Tuesday, May 27, 2014

Why Lawyers Make More than UPS Drivers (or should)

While physically demanding, driving a UPS truck or working in a factory does not involve a lot of worrying.

(Note:  This is an older post I started working on a long time ago and just got around to finishing.)

While working my way through school, I worked briefly as a Teamster for United Parcel.  It was a fun job, for the whopping sum of $8 an hour, which I felt lucky to get.  And although it was a lot of work physically, washing the package cars, humping the box line and loading package cars, it was pretty mindless work.  You could wear your Sony Walkman (remember those?) to work and just zone out all day long.

At the end of the day, you went home and had a beer.  Nothing to worry about, no responsibilities, no deadlines, no liabilities.  The worst that could happen would be if you mis-loaded a box on a package car and the driver would leave you a nasty note.

Being a Lawyer, on the other hand, is no fun at all.   You worry - a lot.   Your clients entrust you with legal matters, and you can work as hard as you can, but you cannot guarantee an outcome.   If they don't have a very good case, they will lose.  And when they lose, often they blame their Lawyer.  And sometimes they sue their Lawyer, and because of that, you have to carry at least a Million dollars of malpractice coverage - perhaps several million.

For Doctors, it is even worse.  While a Lawyer might end up with a client on Death Row once in a lifetime, a Doctor buries a good portion of his patients, if he practices long enough.  And the worry that perhaps you didn't do enough, or something was overlooked, can be overwhelming.  And of course there are legions of Lawyers out there ready to sue you, if you are even perceived as possibly making a mistake - or even if you did nothing wrong whatsoever.

And the reward for all this worry?  Not as much as you might think.  Many Doctors barely make a six-figure salary, and Lawyers today are lucky to be making that much, in many markets.    These risk-taking jobs are not compensated with corresponding rewards.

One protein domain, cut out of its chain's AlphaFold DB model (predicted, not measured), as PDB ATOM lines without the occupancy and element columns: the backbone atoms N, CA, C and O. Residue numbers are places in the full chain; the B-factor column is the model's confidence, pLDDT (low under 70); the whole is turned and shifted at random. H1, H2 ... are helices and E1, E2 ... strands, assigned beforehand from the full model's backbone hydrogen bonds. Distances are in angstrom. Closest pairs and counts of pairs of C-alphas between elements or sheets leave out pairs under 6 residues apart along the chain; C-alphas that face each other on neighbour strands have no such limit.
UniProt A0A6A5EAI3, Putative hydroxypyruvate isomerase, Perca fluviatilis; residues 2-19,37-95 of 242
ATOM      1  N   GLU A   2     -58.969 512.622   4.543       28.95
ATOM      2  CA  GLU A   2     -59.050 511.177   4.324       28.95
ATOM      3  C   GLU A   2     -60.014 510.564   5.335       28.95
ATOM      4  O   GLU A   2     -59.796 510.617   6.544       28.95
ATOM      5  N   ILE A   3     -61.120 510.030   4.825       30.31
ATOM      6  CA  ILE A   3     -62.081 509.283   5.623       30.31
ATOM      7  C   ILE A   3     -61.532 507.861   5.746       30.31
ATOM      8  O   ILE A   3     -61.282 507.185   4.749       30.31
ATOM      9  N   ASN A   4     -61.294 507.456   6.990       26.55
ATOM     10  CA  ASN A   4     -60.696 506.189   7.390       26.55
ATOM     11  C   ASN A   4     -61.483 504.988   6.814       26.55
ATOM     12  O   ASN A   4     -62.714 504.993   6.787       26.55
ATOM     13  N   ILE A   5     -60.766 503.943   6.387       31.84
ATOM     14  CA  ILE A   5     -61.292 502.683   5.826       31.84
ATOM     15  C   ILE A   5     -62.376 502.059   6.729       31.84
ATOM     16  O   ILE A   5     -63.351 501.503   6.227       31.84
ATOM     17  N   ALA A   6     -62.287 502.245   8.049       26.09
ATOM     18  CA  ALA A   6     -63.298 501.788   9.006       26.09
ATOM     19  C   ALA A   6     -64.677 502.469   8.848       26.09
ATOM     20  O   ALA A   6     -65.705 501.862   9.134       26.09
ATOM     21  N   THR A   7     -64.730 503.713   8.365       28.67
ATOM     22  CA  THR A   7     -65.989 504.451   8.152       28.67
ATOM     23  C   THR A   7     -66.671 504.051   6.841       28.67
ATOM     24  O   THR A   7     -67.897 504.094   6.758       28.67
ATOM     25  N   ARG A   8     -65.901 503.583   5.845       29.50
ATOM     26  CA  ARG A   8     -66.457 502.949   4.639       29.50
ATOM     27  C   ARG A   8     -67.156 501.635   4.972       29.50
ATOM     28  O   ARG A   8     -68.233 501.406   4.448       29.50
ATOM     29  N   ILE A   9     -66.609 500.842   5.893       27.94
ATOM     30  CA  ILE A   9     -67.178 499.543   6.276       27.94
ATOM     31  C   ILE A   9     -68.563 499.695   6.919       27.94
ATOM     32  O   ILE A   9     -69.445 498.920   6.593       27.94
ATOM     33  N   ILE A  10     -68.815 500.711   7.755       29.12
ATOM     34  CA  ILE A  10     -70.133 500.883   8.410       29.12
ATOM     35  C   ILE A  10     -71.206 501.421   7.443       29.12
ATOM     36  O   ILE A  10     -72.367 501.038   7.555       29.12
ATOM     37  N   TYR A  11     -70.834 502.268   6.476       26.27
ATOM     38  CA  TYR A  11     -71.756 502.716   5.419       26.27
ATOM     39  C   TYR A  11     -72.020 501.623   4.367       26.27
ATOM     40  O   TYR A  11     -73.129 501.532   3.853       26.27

Meanwhile, folks having jobs with no responsibilities often end up making about as much, if not more.   A School teacher has few worries - teaching the same lesson plan year in and year out.  Yet many make more than some Doctors and Lawyers - over $100,000 a year in some celebrated cases.

Until recently, a UPS driver made some pretty good dough, thanks to the Union - and still has pretty good benefits.  The self-employed?  They have to fend for themselves.  If you risk all of your life savings on a new business, chances are, you will fail.  Even if you succeed, you may make less than some slug with a mindless, no-risk, no-worry job.

And if you do succeed and make tons and tons of money?   Legions of slackers will say you don't deserve the money, because you are just a rotten 1%'er who didn't do anything to earn it.

Yet a lot of people don't get this.  They assume a job is a job, and everyone deserves to make a "living wage" which includes enough dough to get cable TV, a smart phone, and a new car every three years.  That is a LOT of money, for a job with no real risk-taking or worry.

The downside to the drone job, is, of course, that you have to keep doing it, day in, day out, for 20-30 years, before they let you retire.  And while you get weekends and Federal Holidays off, your only extended vacation might be two weeks a year, if that.   It is a hamster wheel.

For a brief period of time in this country, you could make a lot of money at a drone job, provided it was a union job with a company making a lot of money.   When I was at GM, back in 1980, a forklift driver could make $42,000 a year, with overtime (I reviewed the payroll for the entire plant) which by some measures, would be $115,000 today.  That is a lot of money for a job that requires ten minutes of training.

Today, we are seeing these wages decline, as the companies that once paid them, no longer have the cash to do so, and the unions representing the workers decline in power and scope.   And at the same time, we are seeing wages for the professions (the worry-jobs) stall, as more and more people try to get into the professions, as a way of preserving their middle-class lifestyle.

There reaches a point, however, where folks will just start to think that taking on a "worry-job" isn't worth the worry.   Why?  Because it becomes all risk and no reward.  All worry and no payoff.   You'd make more on the assembly line and never worry about a thing.

And at that point, maybe wages for these sorts of worry-jobs would increase.  Perhaps.  Perhaps not.   There has to be some sort of reward for taking on this additional stress.  And in our society, this reward is often lacking.   As a professional, you might make twice as much as some guy at a drone job.  This sounds like a lot, until you calculate out your taxes and realize that the two of you have the same amount of disposable income when it is all said and done.

And the worst thing the guy on the assembly line has to worry about is losing his job.   For a Lawyer or a Doctor or a Small Businessman, they worry about losing their job - and losing everything they have worked for, over a lifetime.

Gee, that never happens to the folks who say, "would you like fries with that?" - does it?

And that, in a nutshell is why we don't pay folks like that very much.   Their job is no stress, no worry, and at the end of the shift, they don't take their job home with them.

When we stop rewarding risk-takers, and reward the plebes and drones instead (or as much) then there is no incentive whatsoever to be a risk-taker.    You might as well get a drone job.

And that, I think is the worry of some folks in this country, as risk-taking ends up being punished, more and more.